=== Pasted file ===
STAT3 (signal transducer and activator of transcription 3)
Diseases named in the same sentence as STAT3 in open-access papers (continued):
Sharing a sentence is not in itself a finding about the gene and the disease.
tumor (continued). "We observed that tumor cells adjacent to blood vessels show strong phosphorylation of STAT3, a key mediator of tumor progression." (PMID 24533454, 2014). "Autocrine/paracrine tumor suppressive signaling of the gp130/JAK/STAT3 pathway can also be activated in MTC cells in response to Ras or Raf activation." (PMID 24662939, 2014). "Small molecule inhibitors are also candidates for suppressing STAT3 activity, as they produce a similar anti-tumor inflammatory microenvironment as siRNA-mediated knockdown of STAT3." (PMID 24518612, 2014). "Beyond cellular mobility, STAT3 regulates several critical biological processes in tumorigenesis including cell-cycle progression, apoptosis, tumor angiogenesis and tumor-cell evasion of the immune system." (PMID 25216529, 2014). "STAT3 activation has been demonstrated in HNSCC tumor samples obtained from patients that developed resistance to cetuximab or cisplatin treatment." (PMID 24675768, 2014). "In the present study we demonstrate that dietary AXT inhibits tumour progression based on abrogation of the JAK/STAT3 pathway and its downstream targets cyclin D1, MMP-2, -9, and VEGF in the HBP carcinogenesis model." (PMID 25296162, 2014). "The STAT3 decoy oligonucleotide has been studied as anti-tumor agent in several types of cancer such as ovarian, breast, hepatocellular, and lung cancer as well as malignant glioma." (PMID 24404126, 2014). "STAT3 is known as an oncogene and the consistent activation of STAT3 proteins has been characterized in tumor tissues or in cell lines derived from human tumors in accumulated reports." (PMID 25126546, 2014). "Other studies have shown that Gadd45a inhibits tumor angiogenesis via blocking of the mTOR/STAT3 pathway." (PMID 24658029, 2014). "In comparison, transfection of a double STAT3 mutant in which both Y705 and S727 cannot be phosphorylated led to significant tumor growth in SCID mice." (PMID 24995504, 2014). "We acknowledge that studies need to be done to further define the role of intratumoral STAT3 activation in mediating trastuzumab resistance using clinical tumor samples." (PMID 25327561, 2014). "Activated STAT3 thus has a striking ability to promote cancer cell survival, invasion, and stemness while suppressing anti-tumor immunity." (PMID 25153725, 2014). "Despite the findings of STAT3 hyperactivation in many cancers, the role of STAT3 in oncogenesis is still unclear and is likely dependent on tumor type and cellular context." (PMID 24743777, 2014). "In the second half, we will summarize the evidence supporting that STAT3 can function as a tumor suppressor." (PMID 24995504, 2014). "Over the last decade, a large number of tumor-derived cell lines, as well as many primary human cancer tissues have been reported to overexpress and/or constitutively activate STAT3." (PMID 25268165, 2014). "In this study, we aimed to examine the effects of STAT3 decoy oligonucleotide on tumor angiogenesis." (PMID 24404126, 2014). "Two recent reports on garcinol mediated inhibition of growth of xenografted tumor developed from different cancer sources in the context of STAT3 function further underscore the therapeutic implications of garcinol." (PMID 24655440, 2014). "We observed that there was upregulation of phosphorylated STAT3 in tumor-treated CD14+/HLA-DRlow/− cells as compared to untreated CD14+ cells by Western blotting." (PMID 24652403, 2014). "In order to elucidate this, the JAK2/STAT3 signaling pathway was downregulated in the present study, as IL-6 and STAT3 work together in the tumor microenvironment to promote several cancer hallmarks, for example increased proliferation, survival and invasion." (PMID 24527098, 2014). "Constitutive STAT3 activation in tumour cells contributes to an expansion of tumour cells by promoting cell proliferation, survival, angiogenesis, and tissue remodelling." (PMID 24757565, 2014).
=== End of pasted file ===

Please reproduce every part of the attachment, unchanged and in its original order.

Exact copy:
STAT3 (signal transducer and activator of transcription 3)
Diseases named in the same sentence as STAT3 in open-access papers (continued):
Sharing a sentence is not in itself a finding about the gene and the disease.
tumor (continued). "We observed that tumor cells adjacent to blood vessels show strong phosphorylation of STAT3, a key mediator of tumor progression." (PMID 24533454, 2014). "Autocrine/paracrine tumor suppressive signaling of the gp130/JAK/STAT3 pathway can also be activated in MTC cells in response to Ras or Raf activation." (PMID 24662939, 2014). "Small molecule inhibitors are also candidates for suppressing STAT3 activity, as they produce a similar anti-tumor inflammatory microenvironment as siRNA-mediated knockdown of STAT3." (PMID 24518612, 2014). "Beyond cellular mobility, STAT3 regulates several critical biological processes in tumorigenesis including cell-cycle progression, apoptosis, tumor angiogenesis and tumor-cell evasion of the immune system." (PMID 25216529, 2014). "STAT3 activation has been demonstrated in HNSCC tumor samples obtained from patients that developed resistance to cetuximab or cisplatin treatment." (PMID 24675768, 2014). "In the present study we demonstrate that dietary AXT inhibits tumour progression based on abrogation of the JAK/STAT3 pathway and its downstream targets cyclin D1, MMP-2, -9, and VEGF in the HBP carcinogenesis model." (PMID 25296162, 2014). "The STAT3 decoy oligonucleotide has been studied as anti-tumor agent in several types of cancer such as ovarian, breast, hepatocellular, and lung cancer as well as malignant glioma." (PMID 24404126, 2014). "STAT3 is known as an oncogene and the consistent activation of STAT3 proteins has been characterized in tumor tissues or in cell lines derived from human tumors in accumulated reports." (PMID 25126546, 2014). "Other studies have shown that Gadd45a inhibits tumor angiogenesis via blocking of the mTOR/STAT3 pathway." (PMID 24658029, 2014). "In comparison, transfection of a double STAT3 mutant in which both Y705 and S727 cannot be phosphorylated led to significant tumor growth in SCID mice." (PMID 24995504, 2014). "We acknowledge that studies need to be done to further define the role of intratumoral STAT3 activation in mediating trastuzumab resistance using clinical tumor samples." (PMID 25327561, 2014). "Activated STAT3 thus has a striking ability to promote cancer cell survival, invasion, and stemness while suppressing anti-tumor immunity." (PMID 25153725, 2014). "Despite the findings of STAT3 hyperactivation in many cancers, the role of STAT3 in oncogenesis is still unclear and is likely dependent on tumor type and cellular context." (PMID 24743777, 2014). "In the second half, we will summarize the evidence supporting that STAT3 can function as a tumor suppressor." (PMID 24995504, 2014). "Over the last decade, a large number of tumor-derived cell lines, as well as many primary human cancer tissues have been reported to overexpress and/or constitutively activate STAT3." (PMID 25268165, 2014). "In this study, we aimed to examine the effects of STAT3 decoy oligonucleotide on tumor angiogenesis." (PMID 24404126, 2014). "Two recent reports on garcinol mediated inhibition of growth of xenografted tumor developed from different cancer sources in the context of STAT3 function further underscore the therapeutic implications of garcinol." (PMID 24655440, 2014). "We observed that there was upregulation of phosphorylated STAT3 in tumor-treated CD14+/HLA-DRlow/− cells as compared to untreated CD14+ cells by Western blotting." (PMID 24652403, 2014). "In order to elucidate this, the JAK2/STAT3 signaling pathway was downregulated in the present study, as IL-6 and STAT3 work together in the tumor microenvironment to promote several cancer hallmarks, for example increased proliferation, survival and invasion." (PMID 24527098, 2014). "Constitutive STAT3 activation in tumour cells contributes to an expansion of tumour cells by promoting cell proliferation, survival, angiogenesis, and tissue remodelling." (PMID 24757565, 2014).